Reawakening The Sleeping Giant: The Pac-Man CE Interview
December 1, 2008 Page 4 of 5
Many of those who play Championship Edition may not have encountered Pac-Man during the arcade era. Those days are gone, especially in the U.S. Do you have any idea how an audience that has never originally played Pac-Man approaches it? You have to worry about that as part of your target audience, I'm assuming, with the wide number of people who play console games these days.
TI: When I was a kid, I did play Pac-Man, but I didn't have the Pac-Man fever that everyone else seemed to have. So when I joined Namco, one of my first jobs was to make an arranged Pac-Man title, and while I played Pac-Man, I wasn't addicted to it. I didn't have the love that a fan would have about it.
I felt that I could really make a non-Pac-Man lover's game -- someone new to the Pac-Man experience. I was looking at the title like those people. So when I was going into development, even when I started working, part of what my job was was to understand why it was fun and why people would want to keep playing it.
So when I started making the games, I started realizing, "Hey, this whole tag and chase and interaction between Pac-Man and the ghosts... this is really fun. If we make this increasingly fun for Championship Edition, this is going to get people who have never played Pac-Man or don't really know anything about Pac-Man, like myself, interested in the game."
I felt that if I could be interested in the game, as someone who wasn't a hardcore fan, then other people who had maybe never played the game before would also be compelled by the game.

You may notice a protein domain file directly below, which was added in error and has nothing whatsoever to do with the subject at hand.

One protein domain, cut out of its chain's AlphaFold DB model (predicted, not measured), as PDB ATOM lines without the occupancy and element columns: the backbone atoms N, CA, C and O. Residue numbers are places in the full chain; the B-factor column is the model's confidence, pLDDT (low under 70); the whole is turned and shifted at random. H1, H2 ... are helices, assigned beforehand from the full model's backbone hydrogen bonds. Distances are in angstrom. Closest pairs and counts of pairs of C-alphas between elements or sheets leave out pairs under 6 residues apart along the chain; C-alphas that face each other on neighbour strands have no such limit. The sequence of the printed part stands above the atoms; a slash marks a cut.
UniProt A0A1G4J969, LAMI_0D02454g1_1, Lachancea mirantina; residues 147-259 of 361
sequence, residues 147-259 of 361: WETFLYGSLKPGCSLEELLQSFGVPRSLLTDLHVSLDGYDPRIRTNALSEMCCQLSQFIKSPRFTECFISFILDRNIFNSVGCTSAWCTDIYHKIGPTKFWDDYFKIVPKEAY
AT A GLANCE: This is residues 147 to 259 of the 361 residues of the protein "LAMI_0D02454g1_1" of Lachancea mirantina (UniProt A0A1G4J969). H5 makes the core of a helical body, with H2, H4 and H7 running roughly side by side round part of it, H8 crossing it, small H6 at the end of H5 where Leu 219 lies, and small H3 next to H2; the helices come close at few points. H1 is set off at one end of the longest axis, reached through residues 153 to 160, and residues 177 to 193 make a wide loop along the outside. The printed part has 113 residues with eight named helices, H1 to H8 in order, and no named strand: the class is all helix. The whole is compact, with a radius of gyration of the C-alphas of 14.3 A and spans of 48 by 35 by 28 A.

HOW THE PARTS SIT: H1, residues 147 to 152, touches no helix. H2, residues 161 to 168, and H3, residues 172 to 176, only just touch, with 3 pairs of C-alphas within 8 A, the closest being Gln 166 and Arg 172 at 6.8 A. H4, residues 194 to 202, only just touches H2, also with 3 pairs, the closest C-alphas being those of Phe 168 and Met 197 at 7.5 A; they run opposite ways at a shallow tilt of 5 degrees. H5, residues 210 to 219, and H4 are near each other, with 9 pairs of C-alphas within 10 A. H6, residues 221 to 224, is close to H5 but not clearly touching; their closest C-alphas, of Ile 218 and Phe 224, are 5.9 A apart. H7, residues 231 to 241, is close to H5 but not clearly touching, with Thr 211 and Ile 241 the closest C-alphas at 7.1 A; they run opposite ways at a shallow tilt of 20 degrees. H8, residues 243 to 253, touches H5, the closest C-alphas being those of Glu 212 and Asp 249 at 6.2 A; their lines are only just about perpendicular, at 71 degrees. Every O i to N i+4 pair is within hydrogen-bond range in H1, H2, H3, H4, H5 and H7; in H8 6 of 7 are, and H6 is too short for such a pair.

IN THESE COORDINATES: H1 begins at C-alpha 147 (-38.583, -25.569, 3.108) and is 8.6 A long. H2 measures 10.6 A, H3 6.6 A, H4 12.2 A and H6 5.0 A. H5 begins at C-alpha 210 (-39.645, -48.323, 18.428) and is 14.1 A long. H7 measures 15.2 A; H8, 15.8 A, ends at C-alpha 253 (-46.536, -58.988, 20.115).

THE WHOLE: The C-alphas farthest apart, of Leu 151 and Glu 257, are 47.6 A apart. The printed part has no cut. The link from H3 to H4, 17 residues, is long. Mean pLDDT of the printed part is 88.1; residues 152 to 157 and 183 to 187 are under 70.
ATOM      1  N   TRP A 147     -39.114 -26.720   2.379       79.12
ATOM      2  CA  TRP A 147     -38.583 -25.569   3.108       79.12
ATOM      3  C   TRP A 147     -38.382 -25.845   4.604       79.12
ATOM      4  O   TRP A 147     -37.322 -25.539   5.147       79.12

NN: I just want to add that even though there are a lot of people who may not know Pac-Man, we're still pushing hard on the mobile phones. We have Pac-Man on the mobile phone, and Pac-Man on PC.
It really appeals, we've found out, to a lot of younger gamers, as well as female gamers, just with the simplicity of the game, and the easy-to-understand, pick-up-and-play game style that it is.
You were saying that when you first joined Namco, you worked on a prior remake of Pac-Man. Can you talk about what game that was?
TI: It was an arcade game called Namco Classic Collection. I did Pac-Man Arrangement. It came out around '95 or '96. This was literally when I first joined the company.
They needed people on titles, and they threw me right in, and the first game I worked on was Pac-Man Arrangement for the arcades. That game still exists in the PS2 and Xbox versions of Namco Museum. So you'll probably find me in the credits somewhere.
Namco's Pac-Man Arrangement
With your remakes, you moved from Pac-Man to Galaga; the obvious question is, how did you decide that the next game you would make would be the Galaga game?
NN: One of the reasons why we went to Galaga first was because of the strength of the IP. It was a very popular series and franchise, and we wanted to work with people who were familiar with it.
Correct me if I'm wrong, but I think this game is based on Gaplus. Though Galaga is extremely well-known, Gaplus is less well-known in America, but I guess it has somewhat more interesting gameplay. Can you talk about that a little bit?
TI: Different from Pac-Man Championship Edition, on Galaga Legions, there are a lot of Gaplus fans on the core team. So when they went out to make the game, they really, really liked Gaplus and they wanted to put those kind of features and the feel of that game into Legions.
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